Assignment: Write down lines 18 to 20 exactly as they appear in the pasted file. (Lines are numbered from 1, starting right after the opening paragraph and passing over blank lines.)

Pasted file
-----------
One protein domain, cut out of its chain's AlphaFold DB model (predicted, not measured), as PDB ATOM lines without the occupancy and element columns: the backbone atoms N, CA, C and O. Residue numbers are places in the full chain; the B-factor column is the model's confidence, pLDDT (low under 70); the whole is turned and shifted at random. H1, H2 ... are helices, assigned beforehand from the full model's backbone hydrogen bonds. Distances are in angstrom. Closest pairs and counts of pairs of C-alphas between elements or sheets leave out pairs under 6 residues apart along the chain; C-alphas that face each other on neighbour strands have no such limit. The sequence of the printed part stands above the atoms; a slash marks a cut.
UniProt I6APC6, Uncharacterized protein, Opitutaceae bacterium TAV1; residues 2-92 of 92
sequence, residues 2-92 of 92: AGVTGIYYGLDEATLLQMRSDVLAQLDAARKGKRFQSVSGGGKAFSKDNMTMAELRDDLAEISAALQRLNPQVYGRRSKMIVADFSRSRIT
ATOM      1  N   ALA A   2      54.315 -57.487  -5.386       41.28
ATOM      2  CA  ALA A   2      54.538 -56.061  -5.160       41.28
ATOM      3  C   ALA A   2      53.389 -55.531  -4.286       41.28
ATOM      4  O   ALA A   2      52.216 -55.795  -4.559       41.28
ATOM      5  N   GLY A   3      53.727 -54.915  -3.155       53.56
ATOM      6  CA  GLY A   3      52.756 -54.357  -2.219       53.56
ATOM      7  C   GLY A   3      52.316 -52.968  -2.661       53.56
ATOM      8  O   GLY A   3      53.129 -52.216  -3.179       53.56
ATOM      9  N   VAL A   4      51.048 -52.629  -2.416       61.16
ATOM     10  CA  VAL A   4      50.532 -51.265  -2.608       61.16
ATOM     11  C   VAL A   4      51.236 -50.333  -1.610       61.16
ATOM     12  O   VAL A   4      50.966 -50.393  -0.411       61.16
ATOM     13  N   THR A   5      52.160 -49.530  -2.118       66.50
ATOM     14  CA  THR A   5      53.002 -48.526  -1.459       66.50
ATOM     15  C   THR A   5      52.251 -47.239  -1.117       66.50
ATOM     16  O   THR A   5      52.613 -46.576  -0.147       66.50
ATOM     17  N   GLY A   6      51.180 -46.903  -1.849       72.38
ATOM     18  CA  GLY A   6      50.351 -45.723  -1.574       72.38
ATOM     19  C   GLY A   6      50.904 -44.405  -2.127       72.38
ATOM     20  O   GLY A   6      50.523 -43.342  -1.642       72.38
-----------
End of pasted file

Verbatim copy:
ATOM     16  O   THR A   5      52.613 -46.576  -0.147       66.50
ATOM     17  N   GLY A   6      51.180 -46.903  -1.849       72.38
ATOM     18  CA  GLY A   6      50.351 -45.723  -1.574       72.38